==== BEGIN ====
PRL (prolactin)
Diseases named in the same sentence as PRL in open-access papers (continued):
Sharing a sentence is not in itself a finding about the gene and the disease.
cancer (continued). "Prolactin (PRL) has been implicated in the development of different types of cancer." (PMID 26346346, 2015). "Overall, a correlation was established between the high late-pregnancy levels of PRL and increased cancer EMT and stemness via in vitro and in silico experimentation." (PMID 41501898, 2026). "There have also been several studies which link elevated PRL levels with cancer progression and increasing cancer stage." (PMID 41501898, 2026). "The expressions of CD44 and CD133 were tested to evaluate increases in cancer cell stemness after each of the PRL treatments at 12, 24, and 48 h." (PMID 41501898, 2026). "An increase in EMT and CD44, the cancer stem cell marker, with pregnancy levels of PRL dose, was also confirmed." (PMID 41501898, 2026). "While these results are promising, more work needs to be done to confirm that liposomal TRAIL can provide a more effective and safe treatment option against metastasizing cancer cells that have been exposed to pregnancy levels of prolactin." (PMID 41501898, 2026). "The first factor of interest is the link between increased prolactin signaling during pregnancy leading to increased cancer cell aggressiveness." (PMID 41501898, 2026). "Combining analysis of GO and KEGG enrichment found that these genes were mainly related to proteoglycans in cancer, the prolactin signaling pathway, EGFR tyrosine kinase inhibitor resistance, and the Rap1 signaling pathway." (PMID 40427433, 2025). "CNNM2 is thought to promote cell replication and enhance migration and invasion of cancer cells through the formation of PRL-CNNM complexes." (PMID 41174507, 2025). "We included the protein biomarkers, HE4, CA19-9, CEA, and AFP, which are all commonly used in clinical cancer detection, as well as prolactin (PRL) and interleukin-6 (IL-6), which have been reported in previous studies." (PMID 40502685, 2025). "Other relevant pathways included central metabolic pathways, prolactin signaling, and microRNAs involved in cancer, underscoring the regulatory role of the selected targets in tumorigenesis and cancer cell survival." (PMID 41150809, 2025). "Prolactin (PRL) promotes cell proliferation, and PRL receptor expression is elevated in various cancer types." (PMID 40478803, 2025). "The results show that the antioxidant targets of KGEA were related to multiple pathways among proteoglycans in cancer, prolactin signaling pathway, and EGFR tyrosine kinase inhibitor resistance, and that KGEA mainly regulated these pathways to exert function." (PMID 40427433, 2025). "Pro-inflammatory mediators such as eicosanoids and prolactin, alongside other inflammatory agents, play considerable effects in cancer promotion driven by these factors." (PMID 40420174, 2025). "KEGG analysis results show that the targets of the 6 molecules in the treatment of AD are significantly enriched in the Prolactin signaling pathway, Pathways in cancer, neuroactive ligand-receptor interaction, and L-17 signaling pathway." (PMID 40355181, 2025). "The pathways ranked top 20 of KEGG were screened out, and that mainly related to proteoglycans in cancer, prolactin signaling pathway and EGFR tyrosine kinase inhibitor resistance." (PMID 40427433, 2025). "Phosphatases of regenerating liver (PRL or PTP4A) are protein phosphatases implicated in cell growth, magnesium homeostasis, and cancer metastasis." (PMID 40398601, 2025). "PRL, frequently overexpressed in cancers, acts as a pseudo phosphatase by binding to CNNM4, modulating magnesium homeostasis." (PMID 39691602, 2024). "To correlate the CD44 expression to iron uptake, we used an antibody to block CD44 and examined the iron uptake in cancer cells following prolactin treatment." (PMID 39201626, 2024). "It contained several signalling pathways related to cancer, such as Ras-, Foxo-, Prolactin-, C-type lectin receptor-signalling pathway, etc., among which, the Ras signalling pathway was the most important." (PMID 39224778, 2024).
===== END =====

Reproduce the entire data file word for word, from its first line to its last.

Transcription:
PRL (prolactin)
Diseases named in the same sentence as PRL in open-access papers (continued):
Sharing a sentence is not in itself a finding about the gene and the disease.
cancer (continued). "Prolactin (PRL) has been implicated in the development of different types of cancer." (PMID 26346346, 2015). "Overall, a correlation was established between the high late-pregnancy levels of PRL and increased cancer EMT and stemness via in vitro and in silico experimentation." (PMID 41501898, 2026). "There have also been several studies which link elevated PRL levels with cancer progression and increasing cancer stage." (PMID 41501898, 2026). "The expressions of CD44 and CD133 were tested to evaluate increases in cancer cell stemness after each of the PRL treatments at 12, 24, and 48 h." (PMID 41501898, 2026). "An increase in EMT and CD44, the cancer stem cell marker, with pregnancy levels of PRL dose, was also confirmed." (PMID 41501898, 2026). "While these results are promising, more work needs to be done to confirm that liposomal TRAIL can provide a more effective and safe treatment option against metastasizing cancer cells that have been exposed to pregnancy levels of prolactin." (PMID 41501898, 2026). "The first factor of interest is the link between increased prolactin signaling during pregnancy leading to increased cancer cell aggressiveness." (PMID 41501898, 2026). "Combining analysis of GO and KEGG enrichment found that these genes were mainly related to proteoglycans in cancer, the prolactin signaling pathway, EGFR tyrosine kinase inhibitor resistance, and the Rap1 signaling pathway." (PMID 40427433, 2025). "CNNM2 is thought to promote cell replication and enhance migration and invasion of cancer cells through the formation of PRL-CNNM complexes." (PMID 41174507, 2025). "We included the protein biomarkers, HE4, CA19-9, CEA, and AFP, which are all commonly used in clinical cancer detection, as well as prolactin (PRL) and interleukin-6 (IL-6), which have been reported in previous studies." (PMID 40502685, 2025). "Other relevant pathways included central metabolic pathways, prolactin signaling, and microRNAs involved in cancer, underscoring the regulatory role of the selected targets in tumorigenesis and cancer cell survival." (PMID 41150809, 2025). "Prolactin (PRL) promotes cell proliferation, and PRL receptor expression is elevated in various cancer types." (PMID 40478803, 2025). "The results show that the antioxidant targets of KGEA were related to multiple pathways among proteoglycans in cancer, prolactin signaling pathway, and EGFR tyrosine kinase inhibitor resistance, and that KGEA mainly regulated these pathways to exert function." (PMID 40427433, 2025). "Pro-inflammatory mediators such as eicosanoids and prolactin, alongside other inflammatory agents, play considerable effects in cancer promotion driven by these factors." (PMID 40420174, 2025). "KEGG analysis results show that the targets of the 6 molecules in the treatment of AD are significantly enriched in the Prolactin signaling pathway, Pathways in cancer, neuroactive ligand-receptor interaction, and L-17 signaling pathway." (PMID 40355181, 2025). "The pathways ranked top 20 of KEGG were screened out, and that mainly related to proteoglycans in cancer, prolactin signaling pathway and EGFR tyrosine kinase inhibitor resistance." (PMID 40427433, 2025). "Phosphatases of regenerating liver (PRL or PTP4A) are protein phosphatases implicated in cell growth, magnesium homeostasis, and cancer metastasis." (PMID 40398601, 2025). "PRL, frequently overexpressed in cancers, acts as a pseudo phosphatase by binding to CNNM4, modulating magnesium homeostasis." (PMID 39691602, 2024). "To correlate the CD44 expression to iron uptake, we used an antibody to block CD44 and examined the iron uptake in cancer cells following prolactin treatment." (PMID 39201626, 2024). "It contained several signalling pathways related to cancer, such as Ras-, Foxo-, Prolactin-, C-type lectin receptor-signalling pathway, etc., among which, the Ras signalling pathway was the most important." (PMID 39224778, 2024).